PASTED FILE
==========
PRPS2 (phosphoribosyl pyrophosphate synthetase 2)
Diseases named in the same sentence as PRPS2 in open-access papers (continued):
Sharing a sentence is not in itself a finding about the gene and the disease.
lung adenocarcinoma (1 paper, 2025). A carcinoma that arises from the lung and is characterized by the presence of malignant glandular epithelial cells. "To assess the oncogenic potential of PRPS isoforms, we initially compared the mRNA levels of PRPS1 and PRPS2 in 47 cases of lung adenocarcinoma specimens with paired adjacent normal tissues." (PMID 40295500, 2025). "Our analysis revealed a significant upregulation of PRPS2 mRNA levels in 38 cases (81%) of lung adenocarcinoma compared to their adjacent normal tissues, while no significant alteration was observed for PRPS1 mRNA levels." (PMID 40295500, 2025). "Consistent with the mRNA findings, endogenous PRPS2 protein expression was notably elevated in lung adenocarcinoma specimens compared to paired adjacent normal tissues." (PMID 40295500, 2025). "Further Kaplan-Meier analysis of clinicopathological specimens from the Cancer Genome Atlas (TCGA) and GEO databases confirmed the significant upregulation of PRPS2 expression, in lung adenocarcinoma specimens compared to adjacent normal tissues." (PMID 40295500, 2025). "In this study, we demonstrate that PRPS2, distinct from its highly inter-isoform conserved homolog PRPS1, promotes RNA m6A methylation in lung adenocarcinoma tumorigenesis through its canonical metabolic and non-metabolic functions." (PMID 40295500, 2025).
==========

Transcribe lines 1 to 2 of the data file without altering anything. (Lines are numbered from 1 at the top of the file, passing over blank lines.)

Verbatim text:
PRPS2 (phosphoribosyl pyrophosphate synthetase 2)
Diseases named in the same sentence as PRPS2 in open-access papers (continued):